Graduation vs. Commencement – completing requirements vs. a party

Summer is season for graduations.  I was at my cousin’s place in Poughkeepsie a couple of weekends ago, and was part of a cake cutting ceremony.  It was a celebration for four graduates – one from kindergarten, another from elementary, the third from middle school and the fourth from college.

Graduate with a diploma

Now that we are in the midst of summer and graduations are behind us, I wanted to take a moment to share my observations about the term graduation.  I have also heard folks use the word commencement to describe similar events.

Last month, I had spent four days in a retreat with Eckhart Tolle, one of my favorite teachers at the Omega Institute in Rhinebeck, NY and had the time to reflect on how we use words and the energy that is associated with them.

Graduate entering the world

I find that the energy associated with “commencement” has the anticipation of a new beginning, much like the sprouting of a sapling or the light of a new day, a celebration, while graduation implies the completion of a phase and moving on to something else.

The simplest distinction that I found was from St. Cloud State University, “Graduation is the completion of all degree requirements as recorded on the official transcript. Commencement is the ceremony that celebrates the completion of a degree. “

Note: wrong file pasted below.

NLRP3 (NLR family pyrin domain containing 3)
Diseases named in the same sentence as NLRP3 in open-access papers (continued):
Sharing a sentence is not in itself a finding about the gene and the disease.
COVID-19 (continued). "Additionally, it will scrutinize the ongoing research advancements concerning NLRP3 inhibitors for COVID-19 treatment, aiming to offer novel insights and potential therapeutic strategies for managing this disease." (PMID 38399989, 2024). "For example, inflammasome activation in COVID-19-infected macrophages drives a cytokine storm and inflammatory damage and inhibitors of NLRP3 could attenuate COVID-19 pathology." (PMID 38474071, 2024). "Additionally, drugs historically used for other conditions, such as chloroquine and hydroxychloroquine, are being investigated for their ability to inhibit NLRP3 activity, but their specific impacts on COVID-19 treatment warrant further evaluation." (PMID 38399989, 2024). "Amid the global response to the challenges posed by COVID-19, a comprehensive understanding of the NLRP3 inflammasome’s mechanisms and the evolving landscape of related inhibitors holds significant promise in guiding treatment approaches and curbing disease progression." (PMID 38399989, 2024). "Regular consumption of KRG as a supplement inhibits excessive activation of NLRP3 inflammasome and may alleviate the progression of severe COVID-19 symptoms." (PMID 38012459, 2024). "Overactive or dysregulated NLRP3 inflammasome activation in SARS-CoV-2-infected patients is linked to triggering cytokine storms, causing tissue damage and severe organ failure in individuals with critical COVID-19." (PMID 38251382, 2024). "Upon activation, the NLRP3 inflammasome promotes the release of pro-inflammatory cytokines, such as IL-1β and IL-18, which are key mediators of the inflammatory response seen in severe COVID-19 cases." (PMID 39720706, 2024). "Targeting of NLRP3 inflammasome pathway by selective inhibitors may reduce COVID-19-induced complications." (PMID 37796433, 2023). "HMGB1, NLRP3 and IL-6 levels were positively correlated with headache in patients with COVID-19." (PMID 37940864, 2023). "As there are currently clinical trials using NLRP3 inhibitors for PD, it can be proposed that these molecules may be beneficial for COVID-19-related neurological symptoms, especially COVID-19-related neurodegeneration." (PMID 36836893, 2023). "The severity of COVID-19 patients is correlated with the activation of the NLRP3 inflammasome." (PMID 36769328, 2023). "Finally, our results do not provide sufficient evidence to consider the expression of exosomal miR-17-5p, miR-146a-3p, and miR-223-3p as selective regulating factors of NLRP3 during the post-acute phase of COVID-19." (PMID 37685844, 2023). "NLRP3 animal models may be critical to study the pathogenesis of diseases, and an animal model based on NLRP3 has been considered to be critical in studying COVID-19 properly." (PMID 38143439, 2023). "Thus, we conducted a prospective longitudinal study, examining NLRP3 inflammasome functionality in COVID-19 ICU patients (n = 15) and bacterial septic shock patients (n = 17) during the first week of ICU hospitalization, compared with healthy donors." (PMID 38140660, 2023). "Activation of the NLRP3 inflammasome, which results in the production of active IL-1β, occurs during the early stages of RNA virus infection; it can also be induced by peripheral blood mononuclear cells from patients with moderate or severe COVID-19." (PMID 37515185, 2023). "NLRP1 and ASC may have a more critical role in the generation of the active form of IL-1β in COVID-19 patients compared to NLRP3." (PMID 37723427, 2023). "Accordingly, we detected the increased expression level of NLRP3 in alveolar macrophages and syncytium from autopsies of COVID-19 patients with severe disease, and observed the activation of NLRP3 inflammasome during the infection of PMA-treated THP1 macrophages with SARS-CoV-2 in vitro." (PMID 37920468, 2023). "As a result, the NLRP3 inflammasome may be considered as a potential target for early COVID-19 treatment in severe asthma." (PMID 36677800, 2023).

Once you became aware of the distinction, would you want to label your party as a graduation party or a commencement party?  While you may think that I may be picking on words, there are numerous occasions where we tend to use lower energy words instead or their higher energy counterparts.

The only resources that we have is time and energy to apply ourselves in this world.  How we leverage them and optimize both determine the output and results that we can attain.  Therefore, it is critical that we are keenly aware of both how we use time and the energy we bring to any task or activity that we engage in.

Be aware of the words you use and make sure they inspire you,


Up Next: Synchronicity: How connections can happen effortlessly